Copyright: 1996 - 2024
BSEE - KB3UON
RF Cafe began life in 1996 as "RF Tools" in an AOL screen name web space totaling
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design engineer. The World Wide Web (Internet) was largely an unknown entity at
the time and bandwidth was a scarce commodity. Dial-up modems blazed along at 14.4 kbps
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Transmission Line Question - RF Cafe Forums
RF Cafe Forums closed its virtual doors in 2012 mainly due to other social media
platforms dominating public commenting venues. RF Cafe Forums began sometime around
August of 2003 and was quite well-attended for many years. By 2010, Facebook and
Twitter were overwhelmingly dominating online personal interaction, and RF Cafe
Forums activity dropped off precipitously. If the folks at
phpBB would release a version with integrated
sign-in from the major social media platforms, I would resurrect the RF Cafe Forums,
but until then it is probably not worth the effort. Regardless, there are still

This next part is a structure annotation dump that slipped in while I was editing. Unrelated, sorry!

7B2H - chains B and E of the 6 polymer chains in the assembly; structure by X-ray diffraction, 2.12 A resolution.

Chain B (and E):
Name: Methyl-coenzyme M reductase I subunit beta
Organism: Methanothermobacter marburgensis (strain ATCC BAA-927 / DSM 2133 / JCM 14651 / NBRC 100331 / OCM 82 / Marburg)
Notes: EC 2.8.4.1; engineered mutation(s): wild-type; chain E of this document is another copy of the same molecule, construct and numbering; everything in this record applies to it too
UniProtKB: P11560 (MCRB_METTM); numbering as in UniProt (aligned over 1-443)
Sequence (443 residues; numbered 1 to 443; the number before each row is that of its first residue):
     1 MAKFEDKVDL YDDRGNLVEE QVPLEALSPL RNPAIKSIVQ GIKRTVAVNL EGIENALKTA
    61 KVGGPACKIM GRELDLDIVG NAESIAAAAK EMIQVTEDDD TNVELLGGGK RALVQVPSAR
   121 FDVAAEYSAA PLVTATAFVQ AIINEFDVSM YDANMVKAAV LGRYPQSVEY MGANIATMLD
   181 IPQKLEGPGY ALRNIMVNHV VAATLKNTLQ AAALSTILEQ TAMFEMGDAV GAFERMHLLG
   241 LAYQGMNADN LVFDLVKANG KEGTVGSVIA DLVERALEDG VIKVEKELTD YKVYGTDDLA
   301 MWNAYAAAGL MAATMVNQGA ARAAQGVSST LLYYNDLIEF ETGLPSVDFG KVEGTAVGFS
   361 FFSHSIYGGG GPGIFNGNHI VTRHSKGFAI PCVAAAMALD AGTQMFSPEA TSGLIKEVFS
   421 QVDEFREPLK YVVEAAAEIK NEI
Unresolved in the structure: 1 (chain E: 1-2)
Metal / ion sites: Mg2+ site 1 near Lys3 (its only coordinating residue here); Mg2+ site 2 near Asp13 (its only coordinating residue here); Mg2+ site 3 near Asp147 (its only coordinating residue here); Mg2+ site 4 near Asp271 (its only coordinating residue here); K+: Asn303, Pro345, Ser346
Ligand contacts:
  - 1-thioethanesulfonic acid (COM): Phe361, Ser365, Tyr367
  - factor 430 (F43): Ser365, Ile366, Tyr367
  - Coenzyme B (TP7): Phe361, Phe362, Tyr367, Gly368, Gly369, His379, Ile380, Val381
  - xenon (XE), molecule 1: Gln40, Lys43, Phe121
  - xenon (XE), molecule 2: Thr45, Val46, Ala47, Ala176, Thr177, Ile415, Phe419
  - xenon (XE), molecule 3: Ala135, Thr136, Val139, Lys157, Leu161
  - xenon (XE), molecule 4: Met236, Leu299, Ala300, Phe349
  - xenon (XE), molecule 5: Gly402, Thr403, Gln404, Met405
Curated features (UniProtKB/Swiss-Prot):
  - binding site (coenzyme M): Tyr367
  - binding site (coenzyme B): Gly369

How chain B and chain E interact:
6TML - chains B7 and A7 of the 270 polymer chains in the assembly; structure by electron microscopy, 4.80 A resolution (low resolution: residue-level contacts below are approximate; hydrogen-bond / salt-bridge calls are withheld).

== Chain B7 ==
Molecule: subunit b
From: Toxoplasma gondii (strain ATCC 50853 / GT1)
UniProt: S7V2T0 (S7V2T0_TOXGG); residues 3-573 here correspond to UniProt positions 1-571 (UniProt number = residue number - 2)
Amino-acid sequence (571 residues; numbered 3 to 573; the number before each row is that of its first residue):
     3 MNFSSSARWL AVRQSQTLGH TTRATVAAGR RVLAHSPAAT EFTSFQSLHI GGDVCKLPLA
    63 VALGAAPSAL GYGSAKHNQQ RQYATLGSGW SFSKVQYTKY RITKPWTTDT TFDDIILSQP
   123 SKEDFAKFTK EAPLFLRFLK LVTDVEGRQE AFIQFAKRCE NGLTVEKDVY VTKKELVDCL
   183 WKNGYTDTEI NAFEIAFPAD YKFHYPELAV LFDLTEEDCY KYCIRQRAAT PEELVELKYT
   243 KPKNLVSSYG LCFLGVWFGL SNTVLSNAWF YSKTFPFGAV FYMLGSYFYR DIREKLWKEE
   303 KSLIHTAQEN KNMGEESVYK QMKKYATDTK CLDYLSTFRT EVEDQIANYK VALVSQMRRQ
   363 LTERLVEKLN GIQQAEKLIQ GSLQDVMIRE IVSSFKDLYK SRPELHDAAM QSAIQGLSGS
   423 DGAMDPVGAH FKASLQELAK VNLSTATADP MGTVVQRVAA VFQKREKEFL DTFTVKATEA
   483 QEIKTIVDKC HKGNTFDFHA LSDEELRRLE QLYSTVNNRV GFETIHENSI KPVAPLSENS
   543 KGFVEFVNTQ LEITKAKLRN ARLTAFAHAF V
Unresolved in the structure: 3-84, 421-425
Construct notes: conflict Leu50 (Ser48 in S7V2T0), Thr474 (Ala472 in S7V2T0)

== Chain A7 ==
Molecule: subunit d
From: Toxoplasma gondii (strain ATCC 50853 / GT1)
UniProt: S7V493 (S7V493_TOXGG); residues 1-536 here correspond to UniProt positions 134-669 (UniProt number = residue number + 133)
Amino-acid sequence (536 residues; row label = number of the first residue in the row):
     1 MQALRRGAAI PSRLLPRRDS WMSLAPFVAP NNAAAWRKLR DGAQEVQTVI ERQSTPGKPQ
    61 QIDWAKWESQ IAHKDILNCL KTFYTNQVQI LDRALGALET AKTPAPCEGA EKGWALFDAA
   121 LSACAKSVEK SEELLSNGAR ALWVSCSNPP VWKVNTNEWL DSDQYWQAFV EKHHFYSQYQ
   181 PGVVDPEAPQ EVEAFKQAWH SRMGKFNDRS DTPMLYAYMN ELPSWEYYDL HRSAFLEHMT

lots of great posts in the archive that ware worth looking at.
Below are the old forum threads, including responses to the original posts.
|-- Amateur Radio
Gripes & Humor
-- CAE, CAD, &
Test & Measurement
Post subject: Transmission Line Question Posted: Fri Mar
07, 2008 2:46 pm
Joined: Fri Mar 07, 2008
In his book, Prof. Guillermo Gonzalez writes:
V(x)=V+(x) + V-(x) and
I(x)=I+(x) - I-(x)
is there a minus sign in the second equation? The equations say the
voltage at a point on the transmission line is the sum of the forward
wave voltage V+(x) and the reflected wave voltage V-(x). But the current
is the difference of the current of the forward wave I+(x) and the current
of the reflected wave I-(x). It seems to me the voltage and the current
are vector quantities, i.e. they have a phase. So why the minus sign?
Why not just sum them?
Post subject: Posted: Fri Mar 07, 2008 4:30 pm
Joined: Wed Feb 22, 2006 3:51 pm
If I understand
it correctly, it's to make the direction of the power flow work out
correctly. Power doesn't really have a phase, but power flow definitely
has a direction, and I think the signs are set up to give that.
Hope this helps!
subject: Posted: Fri Mar 07, 2008 5:18 pm
Joined: Fri Mar 07, 2008 2:29 pm
correct. The apparent current has to be defined as the incident wave
current minus the reflected wave current to get the power relationships